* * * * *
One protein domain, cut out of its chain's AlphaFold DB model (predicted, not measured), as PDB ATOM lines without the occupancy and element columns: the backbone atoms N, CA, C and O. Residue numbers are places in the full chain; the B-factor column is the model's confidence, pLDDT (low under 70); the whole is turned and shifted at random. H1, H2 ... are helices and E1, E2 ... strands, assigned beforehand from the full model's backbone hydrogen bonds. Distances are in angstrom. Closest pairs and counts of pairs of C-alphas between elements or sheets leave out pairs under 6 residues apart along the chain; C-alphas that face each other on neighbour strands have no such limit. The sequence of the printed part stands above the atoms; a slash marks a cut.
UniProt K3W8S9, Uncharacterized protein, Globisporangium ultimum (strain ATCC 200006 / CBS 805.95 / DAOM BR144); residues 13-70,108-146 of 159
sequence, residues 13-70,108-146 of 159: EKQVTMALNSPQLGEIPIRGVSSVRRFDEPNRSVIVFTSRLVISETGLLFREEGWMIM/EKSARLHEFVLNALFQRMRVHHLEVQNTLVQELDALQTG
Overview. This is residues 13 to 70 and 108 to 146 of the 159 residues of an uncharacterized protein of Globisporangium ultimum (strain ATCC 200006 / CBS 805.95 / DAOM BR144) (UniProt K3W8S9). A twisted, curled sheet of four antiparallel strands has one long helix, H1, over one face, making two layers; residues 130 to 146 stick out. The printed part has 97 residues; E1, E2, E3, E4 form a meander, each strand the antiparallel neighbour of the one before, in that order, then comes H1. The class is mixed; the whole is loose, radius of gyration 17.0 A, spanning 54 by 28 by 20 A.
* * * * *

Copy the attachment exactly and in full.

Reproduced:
One protein domain, cut out of its chain's AlphaFold DB model (predicted, not measured), as PDB ATOM lines without the occupancy and element columns: the backbone atoms N, CA, C and O. Residue numbers are places in the full chain; the B-factor column is the model's confidence, pLDDT (low under 70); the whole is turned and shifted at random. H1, H2 ... are helices and E1, E2 ... strands, assigned beforehand from the full model's backbone hydrogen bonds. Distances are in angstrom. Closest pairs and counts of pairs of C-alphas between elements or sheets leave out pairs under 6 residues apart along the chain; C-alphas that face each other on neighbour strands have no such limit. The sequence of the printed part stands above the atoms; a slash marks a cut.
UniProt K3W8S9, Uncharacterized protein, Globisporangium ultimum (strain ATCC 200006 / CBS 805.95 / DAOM BR144); residues 13-70,108-146 of 159
sequence, residues 13-70,108-146 of 159: EKQVTMALNSPQLGEIPIRGVSSVRRFDEPNRSVIVFTSRLVISETGLLFREEGWMIM/EKSARLHEFVLNALFQRMRVHHLEVQNTLVQELDALQTG
Overview. This is residues 13 to 70 and 108 to 146 of the 159 residues of an uncharacterized protein of Globisporangium ultimum (strain ATCC 200006 / CBS 805.95 / DAOM BR144) (UniProt K3W8S9). A twisted, curled sheet of four antiparallel strands has one long helix, H1, over one face, making two layers; residues 130 to 146 stick out. The printed part has 97 residues; E1, E2, E3, E4 form a meander, each strand the antiparallel neighbour of the one before, in that order, then comes H1. The class is mixed; the whole is loose, radius of gyration 17.0 A, spanning 54 by 28 by 20 A.